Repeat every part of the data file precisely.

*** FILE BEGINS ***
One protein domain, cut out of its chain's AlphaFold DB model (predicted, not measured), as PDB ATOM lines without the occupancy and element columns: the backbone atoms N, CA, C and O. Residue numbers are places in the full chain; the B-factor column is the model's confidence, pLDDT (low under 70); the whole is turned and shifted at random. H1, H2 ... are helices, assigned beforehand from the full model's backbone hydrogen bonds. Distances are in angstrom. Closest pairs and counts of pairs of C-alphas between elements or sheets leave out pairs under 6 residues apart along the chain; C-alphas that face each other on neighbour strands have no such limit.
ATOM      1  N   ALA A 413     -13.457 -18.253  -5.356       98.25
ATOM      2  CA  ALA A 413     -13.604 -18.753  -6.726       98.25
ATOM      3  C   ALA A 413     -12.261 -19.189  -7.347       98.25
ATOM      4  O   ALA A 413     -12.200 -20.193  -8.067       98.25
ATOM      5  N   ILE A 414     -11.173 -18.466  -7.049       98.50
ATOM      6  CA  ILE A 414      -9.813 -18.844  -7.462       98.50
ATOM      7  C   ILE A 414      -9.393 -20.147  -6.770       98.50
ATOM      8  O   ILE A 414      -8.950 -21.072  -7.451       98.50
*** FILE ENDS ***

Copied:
One protein domain, cut out of its chain's AlphaFold DB model (predicted, not measured), as PDB ATOM lines without the occupancy and element columns: the backbone atoms N, CA, C and O. Residue numbers are places in the full chain; the B-factor column is the model's confidence, pLDDT (low under 70); the whole is turned and shifted at random. H1, H2 ... are helices, assigned beforehand from the full model's backbone hydrogen bonds. Distances are in angstrom. Closest pairs and counts of pairs of C-alphas between elements or sheets leave out pairs under 6 residues apart along the chain; C-alphas that face each other on neighbour strands have no such limit.
ATOM      1  N   ALA A 413     -13.457 -18.253  -5.356       98.25
ATOM      2  CA  ALA A 413     -13.604 -18.753  -6.726       98.25
ATOM      3  C   ALA A 413     -12.261 -19.189  -7.347       98.25
ATOM      4  O   ALA A 413     -12.200 -20.193  -8.067       98.25
ATOM      5  N   ILE A 414     -11.173 -18.466  -7.049       98.50
ATOM      6  CA  ILE A 414      -9.813 -18.844  -7.462       98.50
ATOM      7  C   ILE A 414      -9.393 -20.147  -6.770       98.50
ATOM      8  O   ILE A 414      -8.950 -21.072  -7.451       98.50